Sunday, November 8, 2009

Falco Peregrinus.

This is coolbert:

Here is one of those things liked by Bert.

Aeronautical and jet engine designers, encountering a problem for which they had no remedy, found the solution, from within the world of nature, all the mathematical equations and science of man being "trumped" by the "technology" of the peregrine falcon.

"Cone in peregrine falcon nostril allows air to enter by disrupting airflow"

"Falcons are known for their high speed flight, and the Peregrine is thought to be the fastest bird . . . [clocked around 200 MPH/320 KPH in a vertical dive] Incidentally, in the making of airplanes, especially jets, humans came onto a problem. As planes got faster and faster, the engines [jets] started choking out at a certain speed. It seems that the air, instead of going into the cowl of the engine, encountered a wall of still air and engine cowl and so split and went around the engine. Puzzled, the researchers wondered how the falcons could still breathe at such incredible speeds. Looking at the falcon's nostrils, they found the answer. In the opening of the nostril is a small cone that protrudes a bit. Fashioning a similar cone in the opening of the jet engine, they discovered that the air could pass into the engine even at great speed. Once again a human invention is preceded by an animal adaptation."

"Imitating a Falcon Breathing Trick."

"Aircraft designers have imitated the falcon's breaking trick in modern jets. Fighters that fly at supersonic speeds, like the SR-71 "Blackbird," have a falcon' like cone at the intake where air is pulled into the jet engine, to slow down the flow of air. These inlet cones maintain proper air flow and air pressure into the jet's compressors and turbine."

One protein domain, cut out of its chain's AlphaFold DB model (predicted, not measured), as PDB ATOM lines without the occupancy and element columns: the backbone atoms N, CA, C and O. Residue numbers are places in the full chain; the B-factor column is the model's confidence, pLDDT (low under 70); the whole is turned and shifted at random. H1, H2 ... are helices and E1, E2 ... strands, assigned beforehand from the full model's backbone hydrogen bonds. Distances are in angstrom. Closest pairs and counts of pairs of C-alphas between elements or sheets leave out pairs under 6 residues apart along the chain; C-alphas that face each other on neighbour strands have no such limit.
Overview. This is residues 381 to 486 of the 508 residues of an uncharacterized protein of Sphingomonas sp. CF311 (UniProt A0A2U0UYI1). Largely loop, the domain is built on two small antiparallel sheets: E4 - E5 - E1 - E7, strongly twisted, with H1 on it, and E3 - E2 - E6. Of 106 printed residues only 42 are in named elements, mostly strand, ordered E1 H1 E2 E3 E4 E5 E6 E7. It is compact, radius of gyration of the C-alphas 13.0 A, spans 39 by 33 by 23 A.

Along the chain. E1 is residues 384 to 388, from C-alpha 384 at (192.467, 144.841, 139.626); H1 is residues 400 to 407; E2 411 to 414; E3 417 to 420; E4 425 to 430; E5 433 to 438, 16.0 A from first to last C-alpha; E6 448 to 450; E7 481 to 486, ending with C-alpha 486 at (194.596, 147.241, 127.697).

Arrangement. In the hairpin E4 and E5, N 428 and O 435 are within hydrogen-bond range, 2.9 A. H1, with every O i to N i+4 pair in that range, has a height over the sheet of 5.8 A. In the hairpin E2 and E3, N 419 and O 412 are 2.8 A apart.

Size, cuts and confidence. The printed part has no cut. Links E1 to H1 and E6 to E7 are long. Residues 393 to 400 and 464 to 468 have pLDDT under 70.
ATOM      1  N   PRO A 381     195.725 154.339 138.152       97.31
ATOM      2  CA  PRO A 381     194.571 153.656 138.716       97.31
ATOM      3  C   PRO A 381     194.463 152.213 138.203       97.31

The peregrine falcon, the fastest animal alive [?], while in a near vertical dive, a stoop, with wings folded back, achieves the fastest velocity attainable by any living creature.

A speed that normally would make inhalation impossible, if not downright dangerous. The falcon might actually die during a stoop, being not able to breathe!! Mother Nature, however, long ago, has given the bird an amazing adaptation that allows the peregrine to hunt and kill prey, diving on target with astounding speed.

That small cone, at the inlet of a jet engine, was considered to be a major breakthrough? Prior to that, the feasibility of the jet engine was somewhat in doubt? A simple technique - - a biometric solution, copied from the peregrine falcon, was beyond the minds of the greatest design engineers and physicists?

Falcon YES - - humans NO!


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